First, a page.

• He also highlighted the impact of global warming, climate change and disaster management on wildlife and the people living around it will also be discussed in the programme. The GWP will hold discussions on management of wildlife habitat, securing sustainable community livelihood, enhancing enforcement, monitoring, cooperation to reduce wildlife crimes such as poaching and related threats.
  • The conference will provide an opportunity for India to showcase its conservation efforts through joint forest management, vana sanrakshan samitis, and eco-development committees in and around protected areas.

Way ahead

  • There is rising crisis in illegal trade of wildlife, which is a reflection of the poor governance and value of wildlife, the lucrative benefits of illegal trade and the rise in demand of wildlife products. GWP will combat wildlife crime, engage communities in sustainable livelihood alternatives, and improve the governance of natural resources.

Question– The wildlife crime has become the fourth most lucrative illegal business after narcotics, human trafficking, and weapons and the illegal wildlife trade is now a global threat. The problem is particularly acute in Africa and Asia where iconic species are being poached to extinction. Critically analyse the government efforts and explain how Global Wildlife Program can help.

3.Maximum neglect (The Hindu and The Financial Express)

Synoptic line: It throws light on the issue the problems in urban transportation. (GS paper II)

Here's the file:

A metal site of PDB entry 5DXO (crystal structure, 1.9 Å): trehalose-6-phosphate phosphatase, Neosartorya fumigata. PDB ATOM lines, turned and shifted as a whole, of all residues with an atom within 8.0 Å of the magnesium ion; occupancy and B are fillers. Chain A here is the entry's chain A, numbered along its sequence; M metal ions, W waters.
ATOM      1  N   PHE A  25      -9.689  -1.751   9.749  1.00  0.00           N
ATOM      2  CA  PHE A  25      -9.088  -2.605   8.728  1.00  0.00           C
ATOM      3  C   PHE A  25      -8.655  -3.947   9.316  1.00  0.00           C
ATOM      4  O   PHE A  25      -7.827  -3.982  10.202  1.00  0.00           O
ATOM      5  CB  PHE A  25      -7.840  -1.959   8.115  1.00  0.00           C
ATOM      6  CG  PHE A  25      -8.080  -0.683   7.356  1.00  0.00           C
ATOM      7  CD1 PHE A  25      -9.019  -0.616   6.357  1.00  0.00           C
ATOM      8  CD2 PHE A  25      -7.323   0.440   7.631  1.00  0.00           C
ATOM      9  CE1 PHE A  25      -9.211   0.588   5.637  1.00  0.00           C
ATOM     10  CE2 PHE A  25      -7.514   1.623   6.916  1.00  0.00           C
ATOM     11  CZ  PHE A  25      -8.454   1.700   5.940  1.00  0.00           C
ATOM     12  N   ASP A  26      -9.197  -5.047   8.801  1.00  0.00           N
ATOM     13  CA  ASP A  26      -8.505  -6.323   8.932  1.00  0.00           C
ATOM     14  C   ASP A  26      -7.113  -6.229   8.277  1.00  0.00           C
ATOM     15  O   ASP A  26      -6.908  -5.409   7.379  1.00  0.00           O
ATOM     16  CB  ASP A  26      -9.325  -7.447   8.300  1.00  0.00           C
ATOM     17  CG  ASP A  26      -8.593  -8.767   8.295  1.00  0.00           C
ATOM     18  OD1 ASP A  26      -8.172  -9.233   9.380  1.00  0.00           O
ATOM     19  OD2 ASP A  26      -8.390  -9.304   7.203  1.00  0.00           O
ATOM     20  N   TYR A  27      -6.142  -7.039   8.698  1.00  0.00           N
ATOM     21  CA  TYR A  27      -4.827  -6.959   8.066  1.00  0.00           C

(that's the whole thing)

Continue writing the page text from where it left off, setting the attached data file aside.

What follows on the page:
• India’s transport sector is large and diverse; it caters to the transport needs of 1.2 billion people. Mobility flows have become a key dynamic in the rapid urbanisation process of Indian cities with urban transport infrastructure constituting the skeleton of the urban form.
  • Despite the increasing levels of urban mobility in Indian cities, access to places, activities and services is becoming increasingly difficult in terms of convenience, cost and time. The present levels of urban mobility are already generating a crisis situation characterized by high levels of congestion, environmental pollution, traffic fatalities and inequity eventually leading to a situation of undesired accessibility crisis.
  • Mumbai’s ghastly suburban railway stampede, in which 23 people died after being crushed on a narrow staircase, was the inevitable consequence of prolonged neglect of urban public transport in India.

Problems with Mumbai

  • The financial capital depends mainly on the suburban system, which has some of the highest passenger densities for any city railway in the world. Yet, it has no single accountable manager. It is unthinkable for a modern railway system to continue with business as usual when about 3,500 people die on its tracks in a year. But Mumbai goes on.
  • Over the past two decades, policy attention has tilted towards road projects, with just token appreciation of the challenges faced by public transport users. The Elphinstone Road station stampede should lead to a course correction and re-ordering of mass transport in all cities.
  • Augmenting the creaking and broken infrastructure at suburban stations should be a high priority, and with good management practices, creating canopies to shield passengers, such as those crowding the staircase to escape the rain in Mumbai, putting in escalators and lifts and providing exits on both sides of train coaches towards the street level wherever feasible, will facilitate movement. These are inexpensive, off-the-shelf solutions.
  • A sound transport demand management strategy would consider mapping travel patterns, and shifting some institutions to areas in the wider Mumbai Metropolitan Region where infrastructure, including housing, and amenities can be planned in advance.
  • Railway Minister has called for a quick survey of the suburban stations to identify areas of concern, but this is something that should have been done without waiting for a disaster, and it must now be extended to all cities.

Severity of urban transport problems